But the larger point I want to make here that for the end to determine the means we have obviously to know what that end involves and consciously embrace it as our goal. We cannot just drift along, rudderless and directionless, born aloft on the tide of history, so to speak, in the vague hope that we might someday chance upon the island of Utopia on our voyage of discovery. We need to know what it is, where it is and why it would benefit us to deliberately head in its direction. We need, in short, both a motive and a map. We won’t get there otherwise.
Part of the problem, I suggest, lies with what might be called the Myth of Progress – the belief that things are steadily getting better regardless and that one fine day we shall arrive at a point where, presumably, we will have little or no reason to alter anything about the kind of society we find ourselves in. It relieves us of the responsibility for creating a better society ourselves if we believe this is being done for us anyway. It makes for a sense of complacency which is the deadly foe of real change. This myth, originating in the Enlightenment, gathered pace in the 19th century. In the 20th century it suffered setbacks – notably, in the guise of two horrendously devastating world wars - but in the early post-war era, regained momentum.
In these years a kind of naïve techno-optimism took hold of and suffused the public imagination. Galbraith’s “Affluent Society” and a life of automated comfort and ample leisure awaited us all, tantalising lurking just around the corner. The Green revolution would banish hunger and medical advances would kill off disease. All we had to do was let the scientists get on with the job and elect governments dedicated to the grand cause of trickle-down growth. True, the emergence of environmental concerns and the threat of nuclear annihilation somewhat took the gloss off this optimistic worldview, yet still, it persists - at least, in one form if not another. Though we may now be somewhat less sanguine about others aspects of life, technological advancement, at any rate, continues to serve as the flywheel of this myth. We see this in the feverish anticipation with which each new version of iPad or iPod to enter the market, is greeted – the obsessive fretting over even the minutest difference in design and functionality. This is Marx’s “fetishism of commodities” with a modern twist.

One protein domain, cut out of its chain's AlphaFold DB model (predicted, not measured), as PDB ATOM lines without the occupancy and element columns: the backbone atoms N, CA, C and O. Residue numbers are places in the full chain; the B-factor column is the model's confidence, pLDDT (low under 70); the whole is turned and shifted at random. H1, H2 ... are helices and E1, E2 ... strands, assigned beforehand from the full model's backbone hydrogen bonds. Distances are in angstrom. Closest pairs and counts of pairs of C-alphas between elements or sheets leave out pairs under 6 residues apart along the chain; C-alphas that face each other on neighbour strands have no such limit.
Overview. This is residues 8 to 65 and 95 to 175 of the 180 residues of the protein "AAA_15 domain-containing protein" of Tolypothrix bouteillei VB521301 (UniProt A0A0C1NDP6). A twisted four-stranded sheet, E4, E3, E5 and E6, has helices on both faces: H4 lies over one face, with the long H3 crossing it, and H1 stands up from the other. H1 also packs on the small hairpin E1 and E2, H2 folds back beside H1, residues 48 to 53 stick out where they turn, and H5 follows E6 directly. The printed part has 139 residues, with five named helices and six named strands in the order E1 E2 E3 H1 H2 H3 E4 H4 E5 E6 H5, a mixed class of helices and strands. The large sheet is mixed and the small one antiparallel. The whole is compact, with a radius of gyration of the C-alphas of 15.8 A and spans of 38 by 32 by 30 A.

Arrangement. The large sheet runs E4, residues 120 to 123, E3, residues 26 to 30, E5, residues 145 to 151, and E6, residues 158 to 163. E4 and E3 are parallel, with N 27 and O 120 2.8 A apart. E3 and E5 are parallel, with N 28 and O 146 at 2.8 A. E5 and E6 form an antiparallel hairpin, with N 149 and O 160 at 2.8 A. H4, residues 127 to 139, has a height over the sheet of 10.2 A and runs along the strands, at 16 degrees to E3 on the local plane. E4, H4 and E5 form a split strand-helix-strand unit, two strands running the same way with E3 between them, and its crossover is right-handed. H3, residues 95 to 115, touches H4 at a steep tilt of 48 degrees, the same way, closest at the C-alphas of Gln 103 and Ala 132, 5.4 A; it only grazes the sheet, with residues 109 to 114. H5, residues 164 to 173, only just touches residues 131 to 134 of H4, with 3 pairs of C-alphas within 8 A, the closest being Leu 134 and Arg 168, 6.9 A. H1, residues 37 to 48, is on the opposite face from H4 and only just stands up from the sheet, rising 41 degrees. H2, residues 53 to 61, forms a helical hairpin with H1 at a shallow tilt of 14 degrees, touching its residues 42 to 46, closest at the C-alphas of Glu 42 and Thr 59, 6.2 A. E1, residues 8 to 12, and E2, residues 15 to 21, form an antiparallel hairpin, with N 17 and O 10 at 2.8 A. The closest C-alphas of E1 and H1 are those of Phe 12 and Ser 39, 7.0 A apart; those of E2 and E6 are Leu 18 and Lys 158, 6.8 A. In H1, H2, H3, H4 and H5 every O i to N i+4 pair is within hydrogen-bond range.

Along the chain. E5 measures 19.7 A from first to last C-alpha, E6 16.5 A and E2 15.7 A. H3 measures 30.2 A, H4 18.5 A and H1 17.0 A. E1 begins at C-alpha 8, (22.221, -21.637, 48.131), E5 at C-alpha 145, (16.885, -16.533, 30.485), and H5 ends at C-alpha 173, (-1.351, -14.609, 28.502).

Given all this, our continuing fixation with technical “fixes” to what are essentially social problems is perhaps, unsurprising. What this does is to vest power in the hands of the “fixers” – the experts and the decision-making elite - just as surely as it disempowers the rest of us. Technology, however, is never neutral - notwithstanding the trite argument that it is not the gun that is responsible for shooting the hapless victim but the person whose finger pulled the trigger. That is true in an obvious formal sense but besides the point.
In a deeper structural sense, technology is shaped by society as much as it shapes society. There is, in other words, a two-way street of reciprocal influences at work here where social factors mediate the impact of technologies on our lives.
More to the point, technology on its own cannot deliver utopia to us on a silver platter. If anything, technological advances frequently turn out to be something of a double-edged sword. The Law of Unintended Consequences evidently applies. Already, some pundits are starting to panic about the future impact of developments such as robotisation. A recent and widely referenced study (2013) carried out by two academics at Oxford University, estimated that 47 percent of jobs in the US are “at risk” of being automated in the next 20 years. That is nearly half of the total US workforce being axed – an astounding figure by any standard (http://www.eng.ox.ac.uk/about/news/new-study-shows-nearly-half-of-us-jobs-at-risk-of-computerisation).